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City Hallways (June 13): Why is this red, black and green flag significant?

A wave to history

Do you know what the tri-color flag flying outside City Hall represents?

It's called the African Heritage flag, and it was hoisted in honor of Buffalo's 42nd annual Juneteenth Festival to be held on Saturday and Sunday at Martin Luther King Jr. Park.

The flag was adopted in 1920 by an organization founded by black nationalist Marcus Garvey – the Universal Negro Improvement Association and African Communities League. The red band represents the blood that unites all people of African heritage and the blood shed for liberation. Black is for black people. And the green represents the "abundant natural wealth of Africa," according to the organization's website.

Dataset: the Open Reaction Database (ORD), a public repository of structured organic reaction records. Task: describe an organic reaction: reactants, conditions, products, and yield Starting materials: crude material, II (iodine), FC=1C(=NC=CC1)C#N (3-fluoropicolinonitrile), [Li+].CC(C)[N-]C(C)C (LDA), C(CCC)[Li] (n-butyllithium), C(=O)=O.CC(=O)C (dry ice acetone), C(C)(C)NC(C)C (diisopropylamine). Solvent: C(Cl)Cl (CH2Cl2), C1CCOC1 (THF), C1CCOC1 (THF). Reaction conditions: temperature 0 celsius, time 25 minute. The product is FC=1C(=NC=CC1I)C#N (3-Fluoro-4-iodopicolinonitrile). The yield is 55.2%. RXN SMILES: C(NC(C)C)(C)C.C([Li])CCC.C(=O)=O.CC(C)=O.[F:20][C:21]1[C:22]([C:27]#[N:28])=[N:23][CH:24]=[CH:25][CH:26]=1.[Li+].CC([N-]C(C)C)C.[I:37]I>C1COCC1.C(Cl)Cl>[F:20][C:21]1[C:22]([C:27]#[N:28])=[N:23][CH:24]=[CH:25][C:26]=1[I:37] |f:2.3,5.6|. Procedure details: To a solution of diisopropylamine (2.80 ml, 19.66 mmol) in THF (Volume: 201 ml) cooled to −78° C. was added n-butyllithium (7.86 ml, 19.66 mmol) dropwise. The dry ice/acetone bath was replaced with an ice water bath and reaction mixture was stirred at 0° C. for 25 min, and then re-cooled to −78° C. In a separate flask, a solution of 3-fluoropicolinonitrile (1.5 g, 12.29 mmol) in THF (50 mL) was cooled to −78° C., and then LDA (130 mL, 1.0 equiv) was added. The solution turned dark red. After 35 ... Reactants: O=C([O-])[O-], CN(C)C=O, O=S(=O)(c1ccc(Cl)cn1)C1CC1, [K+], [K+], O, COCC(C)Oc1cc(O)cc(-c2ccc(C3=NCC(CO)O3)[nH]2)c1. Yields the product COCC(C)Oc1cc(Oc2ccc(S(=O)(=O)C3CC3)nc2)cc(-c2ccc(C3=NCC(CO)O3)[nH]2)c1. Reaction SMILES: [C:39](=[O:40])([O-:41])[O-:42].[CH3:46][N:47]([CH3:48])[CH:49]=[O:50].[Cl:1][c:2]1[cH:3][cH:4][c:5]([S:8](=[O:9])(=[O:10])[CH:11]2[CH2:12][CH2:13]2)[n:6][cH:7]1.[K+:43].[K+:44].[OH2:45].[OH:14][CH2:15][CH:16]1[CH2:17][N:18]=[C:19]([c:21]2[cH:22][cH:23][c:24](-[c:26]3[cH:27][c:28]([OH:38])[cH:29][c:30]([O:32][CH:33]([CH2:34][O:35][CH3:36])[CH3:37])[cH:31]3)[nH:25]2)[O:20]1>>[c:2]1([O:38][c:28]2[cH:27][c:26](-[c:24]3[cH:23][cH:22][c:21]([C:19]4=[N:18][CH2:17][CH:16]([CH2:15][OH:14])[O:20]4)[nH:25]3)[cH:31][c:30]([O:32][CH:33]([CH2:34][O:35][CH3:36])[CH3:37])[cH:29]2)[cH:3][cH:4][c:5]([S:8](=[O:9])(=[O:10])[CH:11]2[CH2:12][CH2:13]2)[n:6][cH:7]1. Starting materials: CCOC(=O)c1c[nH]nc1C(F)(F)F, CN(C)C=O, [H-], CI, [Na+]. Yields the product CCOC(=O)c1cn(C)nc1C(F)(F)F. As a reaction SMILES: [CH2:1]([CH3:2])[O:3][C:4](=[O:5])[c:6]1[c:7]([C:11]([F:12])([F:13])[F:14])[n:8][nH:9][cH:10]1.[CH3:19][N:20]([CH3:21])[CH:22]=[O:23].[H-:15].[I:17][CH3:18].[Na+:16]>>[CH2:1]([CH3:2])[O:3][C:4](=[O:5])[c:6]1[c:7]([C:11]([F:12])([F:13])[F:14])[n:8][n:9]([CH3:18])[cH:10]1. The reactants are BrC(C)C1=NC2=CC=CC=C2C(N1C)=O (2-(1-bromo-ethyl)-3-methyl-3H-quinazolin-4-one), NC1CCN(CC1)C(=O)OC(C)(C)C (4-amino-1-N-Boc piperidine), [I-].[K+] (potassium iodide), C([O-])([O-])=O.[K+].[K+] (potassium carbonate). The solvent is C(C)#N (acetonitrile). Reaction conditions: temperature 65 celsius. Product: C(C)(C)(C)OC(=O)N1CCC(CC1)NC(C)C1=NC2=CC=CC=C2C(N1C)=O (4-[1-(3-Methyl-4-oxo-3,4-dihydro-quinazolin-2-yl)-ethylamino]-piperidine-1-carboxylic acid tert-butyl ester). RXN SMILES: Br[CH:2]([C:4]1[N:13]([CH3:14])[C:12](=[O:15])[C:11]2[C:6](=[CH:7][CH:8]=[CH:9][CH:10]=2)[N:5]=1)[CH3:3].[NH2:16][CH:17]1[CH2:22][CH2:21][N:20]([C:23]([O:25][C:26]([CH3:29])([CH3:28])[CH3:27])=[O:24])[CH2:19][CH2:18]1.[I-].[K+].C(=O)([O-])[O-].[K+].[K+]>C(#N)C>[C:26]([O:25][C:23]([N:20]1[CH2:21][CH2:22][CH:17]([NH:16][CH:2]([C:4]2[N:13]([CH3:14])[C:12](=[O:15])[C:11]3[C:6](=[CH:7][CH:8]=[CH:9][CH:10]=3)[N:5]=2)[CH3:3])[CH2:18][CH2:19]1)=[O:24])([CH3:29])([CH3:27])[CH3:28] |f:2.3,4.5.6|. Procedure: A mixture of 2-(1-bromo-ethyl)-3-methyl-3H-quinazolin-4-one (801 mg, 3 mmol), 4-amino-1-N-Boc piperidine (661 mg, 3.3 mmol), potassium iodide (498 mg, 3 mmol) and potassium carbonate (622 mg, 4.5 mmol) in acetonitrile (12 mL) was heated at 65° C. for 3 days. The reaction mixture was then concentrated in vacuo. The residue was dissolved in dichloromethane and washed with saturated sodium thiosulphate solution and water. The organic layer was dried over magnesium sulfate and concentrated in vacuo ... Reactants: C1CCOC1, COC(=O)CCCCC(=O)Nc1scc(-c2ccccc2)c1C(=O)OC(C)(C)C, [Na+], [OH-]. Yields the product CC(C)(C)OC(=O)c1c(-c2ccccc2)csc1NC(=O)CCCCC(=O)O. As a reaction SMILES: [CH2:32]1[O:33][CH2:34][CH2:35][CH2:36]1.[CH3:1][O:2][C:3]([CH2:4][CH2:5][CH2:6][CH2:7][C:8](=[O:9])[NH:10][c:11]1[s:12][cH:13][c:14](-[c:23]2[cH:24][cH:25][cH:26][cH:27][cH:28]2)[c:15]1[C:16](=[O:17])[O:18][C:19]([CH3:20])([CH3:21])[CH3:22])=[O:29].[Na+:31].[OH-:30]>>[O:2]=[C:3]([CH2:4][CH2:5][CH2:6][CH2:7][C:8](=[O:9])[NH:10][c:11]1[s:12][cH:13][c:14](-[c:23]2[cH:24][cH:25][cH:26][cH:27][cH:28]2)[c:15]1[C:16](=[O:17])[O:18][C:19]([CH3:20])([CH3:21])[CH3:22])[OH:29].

Juneteenth has become an international commemoration of June 19, 1865 – the day when Union soldiers arrived in Galveston, Texas, with news that the slaves were free. It marked the final execution of the Emancipation Proclamation that went into effect two and a half years earlier on Jan. 1, 1863.

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Common Council convenes for its regular business meeting at 2 p.m. in the 13th floor of City Hall.

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